The HTC Vive Pro comes with a built-in sound system and a microphone to the headset, allowing a seamless media experience. One place where the Vive Pro shines is the motion tracking capabilities. The Vive Pro uses external tracking, which yields accurate motion tracking for more precise matching of in-game movements with the movements your head makes.
Although the motion tracking is superior, the price-to-value ratio makes this already slight difference much less favourable. Nevertheless, the HTC Vive Pro is a contender if you are happy to spend cash. HTC is one of the pioneers of the VR headset market, and the company has always been a top performer when it comes to its products, like the Vive Pro, which rolls out a little higher — around $800 — than most of its rivals.
- Excellent display and hardware.
- Built-in speakers and mic.
- Excellent motion tracking sensors.
- Highly out-of-budget to most gamers.
- Faint screen-door effect (pixelation).
- Smaller in size compared to the competition.
Many VR headsets offer you A or B, but if you want to talk about the allrounder boss of this category, look no further than the Valve Index. The supposedly quoted “Big Daddy of all VR Headsets” lives up to its name because it offers supreme hardware at the highest quality, thanks to its four-figure price point.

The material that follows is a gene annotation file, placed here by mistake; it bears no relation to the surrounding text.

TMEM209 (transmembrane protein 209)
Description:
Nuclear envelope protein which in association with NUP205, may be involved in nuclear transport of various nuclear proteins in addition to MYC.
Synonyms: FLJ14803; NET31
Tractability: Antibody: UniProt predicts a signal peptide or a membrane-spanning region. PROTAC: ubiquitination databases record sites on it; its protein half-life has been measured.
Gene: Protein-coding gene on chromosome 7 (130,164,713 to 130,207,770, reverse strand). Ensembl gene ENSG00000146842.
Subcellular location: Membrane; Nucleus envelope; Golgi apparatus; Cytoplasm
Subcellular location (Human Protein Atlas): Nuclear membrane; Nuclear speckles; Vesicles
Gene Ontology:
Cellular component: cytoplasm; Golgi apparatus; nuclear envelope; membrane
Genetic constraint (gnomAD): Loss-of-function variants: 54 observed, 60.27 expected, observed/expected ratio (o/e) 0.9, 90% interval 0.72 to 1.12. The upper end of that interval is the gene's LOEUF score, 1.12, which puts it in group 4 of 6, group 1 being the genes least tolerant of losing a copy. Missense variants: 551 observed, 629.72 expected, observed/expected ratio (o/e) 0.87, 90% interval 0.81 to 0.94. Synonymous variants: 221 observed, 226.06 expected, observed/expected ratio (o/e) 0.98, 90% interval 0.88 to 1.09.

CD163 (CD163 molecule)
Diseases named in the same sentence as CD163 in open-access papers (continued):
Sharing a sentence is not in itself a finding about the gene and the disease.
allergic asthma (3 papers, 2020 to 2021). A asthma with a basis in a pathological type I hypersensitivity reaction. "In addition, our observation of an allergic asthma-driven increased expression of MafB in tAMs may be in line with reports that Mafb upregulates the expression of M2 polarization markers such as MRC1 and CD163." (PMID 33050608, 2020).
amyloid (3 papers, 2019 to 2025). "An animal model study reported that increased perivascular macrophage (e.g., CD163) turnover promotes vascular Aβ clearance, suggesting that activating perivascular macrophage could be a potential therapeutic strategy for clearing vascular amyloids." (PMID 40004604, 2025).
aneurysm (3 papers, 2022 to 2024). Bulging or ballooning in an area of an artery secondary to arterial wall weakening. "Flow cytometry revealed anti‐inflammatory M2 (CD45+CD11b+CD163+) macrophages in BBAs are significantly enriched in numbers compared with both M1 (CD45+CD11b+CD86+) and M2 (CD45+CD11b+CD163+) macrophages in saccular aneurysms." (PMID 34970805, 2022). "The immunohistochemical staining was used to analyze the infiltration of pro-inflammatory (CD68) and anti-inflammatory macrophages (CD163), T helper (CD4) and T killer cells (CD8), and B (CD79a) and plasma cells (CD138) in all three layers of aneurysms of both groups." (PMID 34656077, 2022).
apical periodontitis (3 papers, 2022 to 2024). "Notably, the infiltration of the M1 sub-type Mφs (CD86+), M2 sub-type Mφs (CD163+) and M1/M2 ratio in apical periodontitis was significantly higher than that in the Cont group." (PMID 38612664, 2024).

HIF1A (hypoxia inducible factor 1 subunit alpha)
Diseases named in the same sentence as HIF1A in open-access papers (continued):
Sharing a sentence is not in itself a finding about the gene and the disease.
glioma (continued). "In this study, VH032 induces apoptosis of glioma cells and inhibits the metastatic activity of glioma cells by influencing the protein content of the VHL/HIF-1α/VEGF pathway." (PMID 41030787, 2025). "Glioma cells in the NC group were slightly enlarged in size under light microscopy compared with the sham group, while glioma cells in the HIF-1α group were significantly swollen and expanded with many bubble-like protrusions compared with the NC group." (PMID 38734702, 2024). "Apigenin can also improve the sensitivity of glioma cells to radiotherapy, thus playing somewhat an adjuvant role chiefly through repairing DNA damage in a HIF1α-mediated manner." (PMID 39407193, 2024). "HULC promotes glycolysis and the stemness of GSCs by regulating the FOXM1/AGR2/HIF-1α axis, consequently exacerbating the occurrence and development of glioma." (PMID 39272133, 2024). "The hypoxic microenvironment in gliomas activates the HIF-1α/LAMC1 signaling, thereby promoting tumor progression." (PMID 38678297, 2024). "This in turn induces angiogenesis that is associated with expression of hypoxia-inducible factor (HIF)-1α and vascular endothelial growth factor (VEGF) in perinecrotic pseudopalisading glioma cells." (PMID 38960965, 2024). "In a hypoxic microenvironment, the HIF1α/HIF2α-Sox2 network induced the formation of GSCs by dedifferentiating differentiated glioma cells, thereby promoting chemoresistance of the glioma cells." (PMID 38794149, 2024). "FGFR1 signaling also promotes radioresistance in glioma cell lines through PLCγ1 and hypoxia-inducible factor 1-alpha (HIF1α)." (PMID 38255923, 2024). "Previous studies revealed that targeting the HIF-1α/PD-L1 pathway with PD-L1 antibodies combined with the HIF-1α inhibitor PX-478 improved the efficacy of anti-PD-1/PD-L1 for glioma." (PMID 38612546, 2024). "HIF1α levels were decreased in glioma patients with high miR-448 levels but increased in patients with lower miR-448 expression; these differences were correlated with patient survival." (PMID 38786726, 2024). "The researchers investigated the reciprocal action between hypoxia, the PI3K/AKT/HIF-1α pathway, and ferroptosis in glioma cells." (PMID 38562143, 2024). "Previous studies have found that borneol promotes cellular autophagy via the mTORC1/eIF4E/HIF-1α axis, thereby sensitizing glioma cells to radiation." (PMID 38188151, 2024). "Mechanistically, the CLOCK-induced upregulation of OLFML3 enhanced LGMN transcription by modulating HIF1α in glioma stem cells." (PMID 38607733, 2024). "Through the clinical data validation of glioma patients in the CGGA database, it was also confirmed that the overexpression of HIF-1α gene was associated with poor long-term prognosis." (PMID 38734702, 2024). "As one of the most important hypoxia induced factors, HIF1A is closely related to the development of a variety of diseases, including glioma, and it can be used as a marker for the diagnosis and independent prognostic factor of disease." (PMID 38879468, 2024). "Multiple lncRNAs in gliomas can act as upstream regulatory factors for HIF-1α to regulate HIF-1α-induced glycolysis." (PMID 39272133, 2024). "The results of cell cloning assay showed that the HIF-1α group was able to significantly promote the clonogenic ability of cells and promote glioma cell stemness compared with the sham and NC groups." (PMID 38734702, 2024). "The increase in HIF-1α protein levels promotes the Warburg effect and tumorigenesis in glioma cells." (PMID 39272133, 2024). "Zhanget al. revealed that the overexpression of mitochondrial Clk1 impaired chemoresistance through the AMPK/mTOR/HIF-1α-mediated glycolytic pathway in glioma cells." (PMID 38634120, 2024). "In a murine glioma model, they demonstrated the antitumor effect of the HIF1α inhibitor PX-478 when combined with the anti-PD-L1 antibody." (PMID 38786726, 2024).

The Valve Index boasts some of the best visuals of any VR headset and a refresh rate of 120Hz that can theoretically go up to 144Hz in experimental mode (and it most definitely will). The headset also comes with a best-in-class 130-degree field of view. The headset is also equipped with technologies like per-finger tracking via the Index controllers, USB passthrough for future accessories, and crisp audio courtesy of the near-field speakers located just above the ears.
The Valve Index is arguably the most complete VR headset that you can buy for your PC. But that distinction comes with a heavy price of more than $1,000. So if you want the best, you have to shell out some extra. However, the Valve Index is a no-brainer if your budget is even remotely close to this price tag. A must buy if you can!
- Best display in the market.
- Index controllers are a treat to use.
- Best-in-class features.
- Extremely pricey.
- Sturdy but delicate build.
- It can feel heavy at times.
And that forms the top 5 list of the VR headsets we wholeheartedly recommend. VR is by no means a casual investment, and the high entry point to the tech leaves this technology accessible and sensible to only the most dedicated gamers. However, if you are a sim racer looking to expand your horizons (pun intended), you should try one of these VR headsets. Get up to speed using the headset over at Daily Racing and ply your trade over at SimGrid. As always, keep your eyes peeled for more guides and tutorials at Coach Dave Academy. Happy racing!